Having given Gingrich enormous grief for his attacks on Romney’s management of Bain Capital, it’s worth noting that his new hit on Romney on abortion is perfectly fair game, and that while the facts are less incendiary than the Gingrich ad suggests, they remind viewers that Romney once was pro-choice, governed a largely pro-choice state, and made some decisions that irk pro-lifers even after his conversion to the cause of life.
The ad states, “Romney appointed a pro-abortion judge . . .”
Fact Check: “ABC reported that Romney aides had said the governor considered a district court appointment to be different from one for appellate court, since the former rules on criminal and civil cases, not constitutional matters.” To some pro-lifers, the views of a judge in a criminal court that’s unlikely to address the issue of abortion’s legality and constitutionality may be irrelevant. But to others, the issue can never be put aside, and they would argue a true pro-lifer does not promote judges who support abortion.
“expanded access to abortion pills . . .”
The pill in question is the “morning after pill,” not RU-486.
Greg Pfundstein, executive director of the Chiaroscuro Foundation, explained in the Corner that “Plan B and similar drugs are controversial because in addition to their contraceptive effects they are known to have abortifacient effects by preventing fertilized embryos from implanting in the uterine wall.” While Romney would undoubtedly argue that the pill is more accurately classified as a contraceptive, some pro-lifers undoubtedly would interpret this as permitting a form of abortion.
“put Planned Parenthood on a state medical board but failed to put a pro-life group on the same board.”
Fact Check: “[Anne] Fox, president of Massachusetts Citizens for Life, said this issue was ‘minor’ and didn’t have anything to do with abortion. ‘The committee doesn’t decide anything that has anything to do with abortion. It is just a rate-setting thing,’ Ms. Fox told us. ‘It was not something that right-to-lifers were concerned about at the time.’”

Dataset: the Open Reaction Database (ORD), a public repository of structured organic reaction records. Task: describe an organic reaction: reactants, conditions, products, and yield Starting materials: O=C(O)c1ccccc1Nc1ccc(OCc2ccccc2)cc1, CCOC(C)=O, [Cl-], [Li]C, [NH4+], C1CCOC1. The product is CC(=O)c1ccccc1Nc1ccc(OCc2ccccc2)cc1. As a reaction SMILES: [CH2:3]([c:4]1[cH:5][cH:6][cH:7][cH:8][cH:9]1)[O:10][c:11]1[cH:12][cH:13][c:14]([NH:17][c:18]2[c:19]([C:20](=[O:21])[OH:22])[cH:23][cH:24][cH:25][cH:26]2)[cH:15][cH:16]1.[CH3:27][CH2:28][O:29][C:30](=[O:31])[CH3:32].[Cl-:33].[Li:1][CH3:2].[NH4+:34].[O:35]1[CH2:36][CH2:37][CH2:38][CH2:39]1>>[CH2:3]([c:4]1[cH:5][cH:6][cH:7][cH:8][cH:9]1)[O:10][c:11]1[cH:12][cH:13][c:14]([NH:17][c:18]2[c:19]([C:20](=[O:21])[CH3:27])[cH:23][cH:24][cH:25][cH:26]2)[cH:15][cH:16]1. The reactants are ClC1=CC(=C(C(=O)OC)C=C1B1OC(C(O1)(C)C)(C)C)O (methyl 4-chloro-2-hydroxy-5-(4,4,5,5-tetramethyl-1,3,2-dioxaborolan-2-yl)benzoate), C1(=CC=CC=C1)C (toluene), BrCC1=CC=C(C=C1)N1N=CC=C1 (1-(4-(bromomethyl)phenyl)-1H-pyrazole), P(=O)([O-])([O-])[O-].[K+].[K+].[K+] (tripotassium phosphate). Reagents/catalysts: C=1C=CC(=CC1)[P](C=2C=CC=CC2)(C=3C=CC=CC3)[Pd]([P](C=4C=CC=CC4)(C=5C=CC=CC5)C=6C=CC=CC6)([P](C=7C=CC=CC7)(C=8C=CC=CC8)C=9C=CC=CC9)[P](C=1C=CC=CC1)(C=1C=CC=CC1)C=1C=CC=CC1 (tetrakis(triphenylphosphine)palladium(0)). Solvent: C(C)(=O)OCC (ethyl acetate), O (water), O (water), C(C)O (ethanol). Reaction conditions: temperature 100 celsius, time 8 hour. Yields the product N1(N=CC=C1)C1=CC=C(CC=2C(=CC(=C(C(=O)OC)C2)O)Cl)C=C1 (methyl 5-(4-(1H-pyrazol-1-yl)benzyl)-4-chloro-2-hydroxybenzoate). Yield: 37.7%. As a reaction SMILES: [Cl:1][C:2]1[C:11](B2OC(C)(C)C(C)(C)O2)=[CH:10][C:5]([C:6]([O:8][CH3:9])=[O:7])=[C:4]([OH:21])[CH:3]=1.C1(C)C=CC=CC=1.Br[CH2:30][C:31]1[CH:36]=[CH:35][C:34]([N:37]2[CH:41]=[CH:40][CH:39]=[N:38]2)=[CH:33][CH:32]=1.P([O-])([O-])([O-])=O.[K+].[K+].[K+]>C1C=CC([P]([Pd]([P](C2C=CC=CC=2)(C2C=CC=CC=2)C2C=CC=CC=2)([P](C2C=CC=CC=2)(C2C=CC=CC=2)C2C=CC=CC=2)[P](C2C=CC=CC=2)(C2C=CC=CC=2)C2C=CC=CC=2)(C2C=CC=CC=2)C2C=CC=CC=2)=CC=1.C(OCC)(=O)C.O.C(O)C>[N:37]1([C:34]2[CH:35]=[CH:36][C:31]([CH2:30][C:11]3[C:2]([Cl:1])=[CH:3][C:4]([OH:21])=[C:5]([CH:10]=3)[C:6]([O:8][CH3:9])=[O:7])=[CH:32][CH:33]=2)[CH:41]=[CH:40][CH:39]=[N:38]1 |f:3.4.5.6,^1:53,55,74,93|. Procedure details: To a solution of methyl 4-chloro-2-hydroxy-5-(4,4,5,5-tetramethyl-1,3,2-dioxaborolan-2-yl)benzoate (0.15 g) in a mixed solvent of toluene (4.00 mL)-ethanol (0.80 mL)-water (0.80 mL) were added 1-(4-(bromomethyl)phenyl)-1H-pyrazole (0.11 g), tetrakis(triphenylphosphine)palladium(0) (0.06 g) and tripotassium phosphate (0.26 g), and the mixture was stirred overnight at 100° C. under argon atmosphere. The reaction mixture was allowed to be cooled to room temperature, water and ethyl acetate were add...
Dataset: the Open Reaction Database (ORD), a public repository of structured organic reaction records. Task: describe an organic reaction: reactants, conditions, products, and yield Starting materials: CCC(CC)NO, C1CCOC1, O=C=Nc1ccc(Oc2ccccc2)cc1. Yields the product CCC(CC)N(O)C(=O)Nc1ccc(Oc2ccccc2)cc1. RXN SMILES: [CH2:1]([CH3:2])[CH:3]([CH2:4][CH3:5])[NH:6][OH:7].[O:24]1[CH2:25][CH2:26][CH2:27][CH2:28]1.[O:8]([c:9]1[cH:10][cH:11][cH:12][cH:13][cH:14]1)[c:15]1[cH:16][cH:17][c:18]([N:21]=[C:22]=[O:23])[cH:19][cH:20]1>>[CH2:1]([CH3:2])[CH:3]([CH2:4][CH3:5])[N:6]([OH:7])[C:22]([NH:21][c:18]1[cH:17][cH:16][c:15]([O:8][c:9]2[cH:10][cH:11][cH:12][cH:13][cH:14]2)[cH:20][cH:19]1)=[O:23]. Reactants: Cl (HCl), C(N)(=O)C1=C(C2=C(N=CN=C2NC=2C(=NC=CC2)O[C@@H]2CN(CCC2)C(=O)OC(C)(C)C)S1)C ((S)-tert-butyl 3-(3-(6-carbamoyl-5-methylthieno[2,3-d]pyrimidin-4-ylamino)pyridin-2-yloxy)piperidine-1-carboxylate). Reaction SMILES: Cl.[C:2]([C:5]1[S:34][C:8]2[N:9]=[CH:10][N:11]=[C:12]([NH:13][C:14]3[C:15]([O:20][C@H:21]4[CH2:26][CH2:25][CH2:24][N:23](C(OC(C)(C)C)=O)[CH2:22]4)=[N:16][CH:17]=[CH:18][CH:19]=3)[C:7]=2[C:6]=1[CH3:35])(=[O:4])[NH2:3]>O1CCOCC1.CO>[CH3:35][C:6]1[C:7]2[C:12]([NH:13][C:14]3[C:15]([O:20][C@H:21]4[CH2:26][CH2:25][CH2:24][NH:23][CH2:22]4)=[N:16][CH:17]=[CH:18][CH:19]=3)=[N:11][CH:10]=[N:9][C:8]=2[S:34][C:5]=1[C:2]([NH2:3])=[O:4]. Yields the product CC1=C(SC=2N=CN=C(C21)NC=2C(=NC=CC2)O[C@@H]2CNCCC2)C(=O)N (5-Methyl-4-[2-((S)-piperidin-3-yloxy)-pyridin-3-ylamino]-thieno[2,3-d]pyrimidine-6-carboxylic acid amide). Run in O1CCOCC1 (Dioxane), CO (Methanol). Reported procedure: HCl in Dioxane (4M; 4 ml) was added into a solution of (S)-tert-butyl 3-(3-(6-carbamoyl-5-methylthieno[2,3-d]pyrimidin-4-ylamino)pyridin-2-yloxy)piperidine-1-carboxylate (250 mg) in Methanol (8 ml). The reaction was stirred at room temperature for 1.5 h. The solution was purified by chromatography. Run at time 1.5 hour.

“And Romney signed government-mandated health care with taxpayer-funded abortions.”
Fact Check finds that Massachusetts taxpayers paid for abortion before the law, and they were required to pay for it under any change to the law: “The state health care law didn’t say anything about abortion. Instead, the state exchange later decided that subsidized insurance plans would include coverage for abortion. And the exchange may have had little choice but to do so. In 1981, the Massachusetts Supreme Court ruled that women eligible for Medicaid had a state constitutional right to payments for medically necessary abortions. In 1997, the state high court again ruled that Massachusetts must cover medically necessary abortions if it covers other medically necessary care, such as childbirth.”
In the end, the question before pro-lifers is whether they believe Romney is a completely different man than when he said this in 2002:
For what it’s worth, since entering politics, Mitt Romney has done a lot to help pro-life Republicans. And one can imagine whether a President Romney would dare cross the pro-life community once in office, if he had any desire to see a second term.